“JOY TO THE WORLD”

Wayne S. Walker

“Make a joyful noise unto the Lord, all the earth…” (Psa. 98.4)

     INTRO.:  A hymn which encourages us to make a joyful noise unto the
Lord because of the coming of Christ to this earth is “Joy To The World”
(#495 in “Hymns for Worship Revised).  The text was written by Isaac
Watts (1674-1748).  It first appeared, entitled “The Messiah’s Coming and
Kingdom” in his 1719 “Psalms of David Imitated in the Language of the New
Testament” as his version of Psa. 98.4-9.  Thus, the song is taken from
the Psalm, but it is more than just a metric rendering.  Watt’s intention
was to take the language of each Psalm and apply it to the teachings of
the New Testament.

     The tune (Antioch) is said to be based on music composed by George
Frederick Handel (1685-1759).  A native German who settled in England, he
produced his most famous work, the oratorio “Messiah” in 1741, and it was
first performed in 1742.  This music appears to have been arranged from
various phrases in several sections of Handel’s “Messiah” by Lowell Mason
(1792-1872).  It is dated 1836 and first appeared in hi “Modern
Psalmist,” published in 1839 at Boston, MA, with the note that it was
“from Handel.”

     This hymn offers several reasons why we can be joyful.

I. According to stanza 1, we should be joyful because the Lord is come
 A. To say “the Lord is come” simply means that He has come and the
effect of His coming is still with us: 1 Tim. 1.15
 B. He came to be our King: Rev. 19.16
 C. Therefore, every heart should make room to receive Him: Jn. 1.11-12

II. According to stanza 2, we should be joyful because the Savior is
reigning
 A. This doesn’t picture some millennial reign of Christ on earth after
His second coming, but His present reign from heaven over His spiritual
kingdom, the church, as Peter preached on Pentecost: Acts 2.30-36
 B. Even the fields, floods, rocks, hills, and plains acknowledge the
Lordship of Christ over the earth: Psa. 148.7-9
 C. And as a result of what the Lord has done, we can be filled with joy:
Phil. 4.4

III. According to stanza 3, we should be joyful because He makes His
blessings flow
 A. The earth has been cursed by sin: Rom. 3.23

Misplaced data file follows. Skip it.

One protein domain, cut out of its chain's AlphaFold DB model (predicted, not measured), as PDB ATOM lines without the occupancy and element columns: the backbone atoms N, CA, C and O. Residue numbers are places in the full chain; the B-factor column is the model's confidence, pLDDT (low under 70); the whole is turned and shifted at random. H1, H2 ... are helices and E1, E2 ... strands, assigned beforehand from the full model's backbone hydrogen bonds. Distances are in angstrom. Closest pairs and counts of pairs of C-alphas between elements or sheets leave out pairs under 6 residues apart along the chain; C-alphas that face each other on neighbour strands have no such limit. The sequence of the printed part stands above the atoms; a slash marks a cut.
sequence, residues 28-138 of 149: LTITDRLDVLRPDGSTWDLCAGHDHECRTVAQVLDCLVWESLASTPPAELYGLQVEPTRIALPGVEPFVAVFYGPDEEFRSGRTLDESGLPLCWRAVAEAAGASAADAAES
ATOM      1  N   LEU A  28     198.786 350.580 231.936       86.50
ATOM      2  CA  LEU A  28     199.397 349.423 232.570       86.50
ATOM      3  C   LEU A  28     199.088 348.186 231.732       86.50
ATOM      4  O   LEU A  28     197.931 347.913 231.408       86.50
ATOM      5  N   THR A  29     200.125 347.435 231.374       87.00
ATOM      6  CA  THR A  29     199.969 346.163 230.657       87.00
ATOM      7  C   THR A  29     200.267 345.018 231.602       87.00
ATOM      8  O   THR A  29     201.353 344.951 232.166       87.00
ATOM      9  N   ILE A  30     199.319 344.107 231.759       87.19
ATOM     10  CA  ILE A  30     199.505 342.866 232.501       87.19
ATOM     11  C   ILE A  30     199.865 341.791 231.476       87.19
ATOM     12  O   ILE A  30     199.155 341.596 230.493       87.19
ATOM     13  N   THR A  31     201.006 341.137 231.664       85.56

B. However, Jesus came to offer mankind relief from the spiritual effect
of sin through the blessings that He brings: Eph. 1.3-7
 C. And these blessings are available as far as the curse is found: Gen.
3.17-18

IV. According to stanza 4, we should be joyful because He rules the world
with truth and grace
 A. Because Jesus died and is now on His throne at the right hand of God,
He makes his grace to abound wherever the curse of sin abounds: Rom.
5.20-21
 B. And He wants all nations to hear the gospel message of salvation: Mt.
28.18-20
 C. As a result, people of all nations can experience the wonders of the
love of Him who tasted death for everyone: Heb. 2.14-15.

     CONCL.:  Some tinkering with this great hymn has been attempted.  A
Seventh-Day Adventist hymnbook focused it on the second coming of Christ
by changing the first line to say, “Joy to the world!  the Lord will
come.”  The 1838 “Social Hymns for the Use of Friends of the Rational
System of Society” sought to remove entirely the concept of divine
incarnation by altering the first stanza to read, “Joy to the world!  the
light has come, The only lawful King:  Let every heart prepare it room
And moral nature sing.”
     Many people consider this a “Christmas carol” and sing or even think
of it only during the so-called holiday season.  I once led it on a warm
Sunday morning and one brother later remarked that it made him cooler
just singing it!  As a result of this, some brethren object using the
song at all for this reason.  However, neither Watts nor Handel had any
idea of celebrating “Christmas” by their words or music.  The hymn can be
sung at any time as a joyful proclamation of of praise to Christ for His
coming to save sinful mankind.  Indeed, our message to the whole earth
should be that in Christ there is truly “Joy to the World.”

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